Dog Friendly Dairy

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This entry is part 3 of 3 in the series Dog Friendly Foods

In the first two parts of this series, I discussed dog safe fruits and vegetables that you can safely feed to your Husky. Today, in the final part of this series, I talk about feeding Dairy to your dog. Is it safe? Are there any benefits to feeding these foods? How much and how often should you feed these foods to your dog? Today, I answer these questions for you.

Feeding Dairy Products To Your Dog

Look up information on feeding dairy products to your dog and you will surely find a staggering amount of contradicting information. Some experts list it under “never feed” while some tell you that it is okay to feed. So which is it?

The answer is: It depends on your dog and whether or not they can breakdown a naturally occurring sugar called lactose AND it also depends on what kind of dairy products that you plan to feed to your dog.

Some dogs have absolutely no problems digesting dairy products while some dogs are lactose intolerant. These dogs will suffer intestinal problems like painful gas, diarrhea and even vomiting if they eat dairy products.

What Is Lactose?

Lactose is two sugar molecules found in milk that are chemically linked together and in order for it to be digested, it must be first broken apart into its separate parts. For this to happen your dog’s body must produce an enzyme called lactase, the enzyme responsible for splitting apart the bond of the lactose molecule. Dogs that cannot digest dairy are missing the enzyme lactase.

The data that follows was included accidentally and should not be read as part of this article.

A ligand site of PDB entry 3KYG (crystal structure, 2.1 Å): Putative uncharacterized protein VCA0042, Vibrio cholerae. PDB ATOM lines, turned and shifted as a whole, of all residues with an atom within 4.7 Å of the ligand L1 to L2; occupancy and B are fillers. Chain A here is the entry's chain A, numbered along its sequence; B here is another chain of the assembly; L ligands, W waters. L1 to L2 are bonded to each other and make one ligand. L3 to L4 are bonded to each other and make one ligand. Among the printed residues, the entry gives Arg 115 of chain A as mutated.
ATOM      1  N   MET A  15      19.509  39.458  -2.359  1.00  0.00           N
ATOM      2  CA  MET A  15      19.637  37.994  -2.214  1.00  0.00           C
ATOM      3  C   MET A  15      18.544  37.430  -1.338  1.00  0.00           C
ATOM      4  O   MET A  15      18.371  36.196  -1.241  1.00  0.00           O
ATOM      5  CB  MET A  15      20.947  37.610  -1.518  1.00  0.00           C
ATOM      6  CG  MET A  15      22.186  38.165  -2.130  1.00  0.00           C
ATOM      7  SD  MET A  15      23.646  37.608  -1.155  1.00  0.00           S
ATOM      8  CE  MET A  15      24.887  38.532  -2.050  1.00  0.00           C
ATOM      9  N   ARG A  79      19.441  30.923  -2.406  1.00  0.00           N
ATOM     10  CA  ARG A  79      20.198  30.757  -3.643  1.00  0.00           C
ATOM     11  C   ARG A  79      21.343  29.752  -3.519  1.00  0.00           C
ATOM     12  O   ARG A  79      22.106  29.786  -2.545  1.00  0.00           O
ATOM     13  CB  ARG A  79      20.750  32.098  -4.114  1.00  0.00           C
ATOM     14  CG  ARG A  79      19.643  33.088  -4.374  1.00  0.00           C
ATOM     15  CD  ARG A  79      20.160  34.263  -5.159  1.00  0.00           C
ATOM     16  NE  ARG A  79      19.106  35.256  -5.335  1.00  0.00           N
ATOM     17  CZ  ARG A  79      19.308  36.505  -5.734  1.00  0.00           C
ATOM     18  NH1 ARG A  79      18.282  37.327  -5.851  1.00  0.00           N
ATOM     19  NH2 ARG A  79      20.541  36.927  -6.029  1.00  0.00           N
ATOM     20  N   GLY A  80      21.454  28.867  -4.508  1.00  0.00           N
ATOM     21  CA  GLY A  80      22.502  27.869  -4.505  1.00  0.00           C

After dogs have been weaned from their mother, a dog’s ability to produce lactase falls to about 10% of what it is during normally during the time that they are nursing. When more lactose is consumed than a dog can digest, then they will have a reaction called a lactose intolerance. So does that mean that lactose intolerant dogs can never enjoy any foods that contain dairy?

Actually, it helps to know that not all dairy products contain the same amount of lactose and knowing the lactose content of a food can be very helpful to you. Sometimes feeding a dairy food low in lactose might make reduce or eliminate many of the side effects high lactose foods have for a lactose intolerant dog.

Lactose Content In Common Dairy Products

Cow’s milk contains about 4.5% to 5% lactose as compared with the 3.1% lactose in the milk that nursing dogs produce. It is not much wonder that many dogs have problems digesting cow’s milk products as the high level of lactose overwhelms a dog’s digestive system.

So does this mean that eating dairy products is unhealthy for dogs? No, dairy products have a lot of healthful benefits but the trick is finding products with a lower lactose content. The higher the lactose content of a food the greater the chance of it causing a reaction in your dog. Many kinds of cheeses and yogurt contain considerably less lactose than other cow’s milk products.